What makes a Good Starter-Bike?

This question comes up quite a bit, so here’s my personal opinion on the age old question: What’s a good first-bike? The best answer (as far as I can tell) is: “it depends.”

The problem with a lot of (otherwise good) advice on first-motorcycles is that it’s like trying to give directions to someone without knowing where they’re coming from… You can’t tell someone to make a left unless you know which direction they’re coming from…In the same way there’s no one-size-fits-all solution to motorcycles. Something else we must keep in mind is that there is no such thing as a “safe” motorcycle for beginners on the streets of NY. A crash on a 250cc is just as bad as a crash on a supersport. And on congested city streets, a person who lacks the sense to learn safely on a 600 will not be safe on a 250. However there are principles and needs that can be understood and addressed to benefit new riders while increasing chances of safety developing motorcycle skills. So here’s a quick rundown of some basic needs new riders have along with some principles to apply in choosing a first motorcycle…

Weight

Honda CB500

Unless you balance refrigerators and washing machines for a living, you probably don’t have innate the skill to balance a motorcycle well. For an experienced rider, weight can add to a bike’s stability but for new riders bike weight (and the added power that usually goes with it) magnifies every mistake making riding more precarious.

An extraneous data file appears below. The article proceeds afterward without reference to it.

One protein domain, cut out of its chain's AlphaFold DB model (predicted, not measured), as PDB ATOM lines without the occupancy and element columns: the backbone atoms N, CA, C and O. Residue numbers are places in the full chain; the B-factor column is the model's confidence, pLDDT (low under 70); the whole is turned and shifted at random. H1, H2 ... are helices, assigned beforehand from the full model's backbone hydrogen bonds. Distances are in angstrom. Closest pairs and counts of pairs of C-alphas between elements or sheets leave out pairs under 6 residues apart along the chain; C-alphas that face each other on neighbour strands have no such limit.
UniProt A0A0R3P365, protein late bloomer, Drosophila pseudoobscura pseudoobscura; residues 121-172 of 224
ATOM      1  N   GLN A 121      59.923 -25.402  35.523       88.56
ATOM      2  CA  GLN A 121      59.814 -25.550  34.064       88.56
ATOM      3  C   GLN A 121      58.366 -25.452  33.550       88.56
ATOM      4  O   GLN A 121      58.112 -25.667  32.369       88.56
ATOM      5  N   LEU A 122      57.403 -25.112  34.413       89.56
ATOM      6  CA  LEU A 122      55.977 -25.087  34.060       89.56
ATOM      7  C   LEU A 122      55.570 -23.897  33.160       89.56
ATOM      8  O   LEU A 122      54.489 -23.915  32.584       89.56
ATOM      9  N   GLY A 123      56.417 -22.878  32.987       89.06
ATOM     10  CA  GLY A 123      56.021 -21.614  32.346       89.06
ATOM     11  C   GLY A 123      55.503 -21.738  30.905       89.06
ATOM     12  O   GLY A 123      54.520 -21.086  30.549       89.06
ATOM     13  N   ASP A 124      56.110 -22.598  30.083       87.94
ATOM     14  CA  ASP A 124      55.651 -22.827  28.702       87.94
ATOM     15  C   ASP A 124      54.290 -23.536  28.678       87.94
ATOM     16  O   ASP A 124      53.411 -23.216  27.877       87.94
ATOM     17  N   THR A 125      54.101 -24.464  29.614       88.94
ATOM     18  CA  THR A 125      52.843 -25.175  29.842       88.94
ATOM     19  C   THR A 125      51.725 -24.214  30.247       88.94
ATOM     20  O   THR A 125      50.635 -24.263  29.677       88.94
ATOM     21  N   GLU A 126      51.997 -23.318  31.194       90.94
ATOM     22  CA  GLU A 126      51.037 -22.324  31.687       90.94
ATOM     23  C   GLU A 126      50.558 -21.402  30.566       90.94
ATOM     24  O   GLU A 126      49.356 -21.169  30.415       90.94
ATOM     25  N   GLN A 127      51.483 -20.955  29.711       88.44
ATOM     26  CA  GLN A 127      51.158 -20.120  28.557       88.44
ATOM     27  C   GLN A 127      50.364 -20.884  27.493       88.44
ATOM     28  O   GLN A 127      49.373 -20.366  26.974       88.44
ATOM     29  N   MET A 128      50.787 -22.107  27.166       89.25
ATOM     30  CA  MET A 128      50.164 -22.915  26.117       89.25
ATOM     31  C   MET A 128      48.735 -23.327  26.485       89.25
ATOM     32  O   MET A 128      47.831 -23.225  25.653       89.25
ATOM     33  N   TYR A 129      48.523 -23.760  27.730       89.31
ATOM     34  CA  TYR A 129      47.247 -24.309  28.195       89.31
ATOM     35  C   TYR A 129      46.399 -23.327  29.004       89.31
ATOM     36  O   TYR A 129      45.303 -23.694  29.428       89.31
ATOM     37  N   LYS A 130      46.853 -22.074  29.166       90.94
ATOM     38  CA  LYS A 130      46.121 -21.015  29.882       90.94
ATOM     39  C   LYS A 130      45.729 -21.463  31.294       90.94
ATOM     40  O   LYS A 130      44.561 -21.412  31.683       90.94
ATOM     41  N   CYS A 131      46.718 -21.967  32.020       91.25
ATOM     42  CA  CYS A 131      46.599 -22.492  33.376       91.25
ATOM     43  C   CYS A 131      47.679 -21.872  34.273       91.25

Read the rest at www.citybikerblog.com!

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14 responses to “What makes a Good Starter-Bike?

  1. Pablo Bukonja

    Thanks a lot for the post. I found it very useful

  2. hey!
    I am considering of getting a bike for the first time but was not even considering getting something less that a 600. This article made me rethink my attitude towards my first bike. I am mature enough to be cautious when riding on the street and was just dreaming of getting 60 mph in 3 sec. I now realize that even if I don’t get into a crash on a 600, I will still not be able to control the bike and it will take too long (if ever) to really learn how to ride. Thanks!

    Zee, NYC

  3. One of the best articles I have read about beginners bikes and I have read them all. The only one to not immediately assume that everyone should begin small.

    A+!

  4. hey. thanks for the post. i’ve been thinking of buying a bike here in the US , particularly for my size and height (not 6ft and less than 200lb). I’m not quite a beginner…have ridden on the likes of cb500 , kawasaki eliminators 125s etc…but new to buying a bike here

  5. im wondering if can get a mz 251 etz here in Canada its an old bike but it still packs a punch and as for the article it was great and i hope you do one for advanced rider cause im gonna need one soon and many other people will also

  6. thanks! that was a huge help as I’m looking to buy my first bike

  7. i am 16 and i ride a yamaha r6 i am not scared of it because i have been riding a 450 dirtbike since i was 14 so i think that gets rid of the scared part, but it is my first bike and i lovve crusing around on it

  8. Great blog…very helpful since I’m about to buy my first bike. Speaking of which…I have two comments / questions: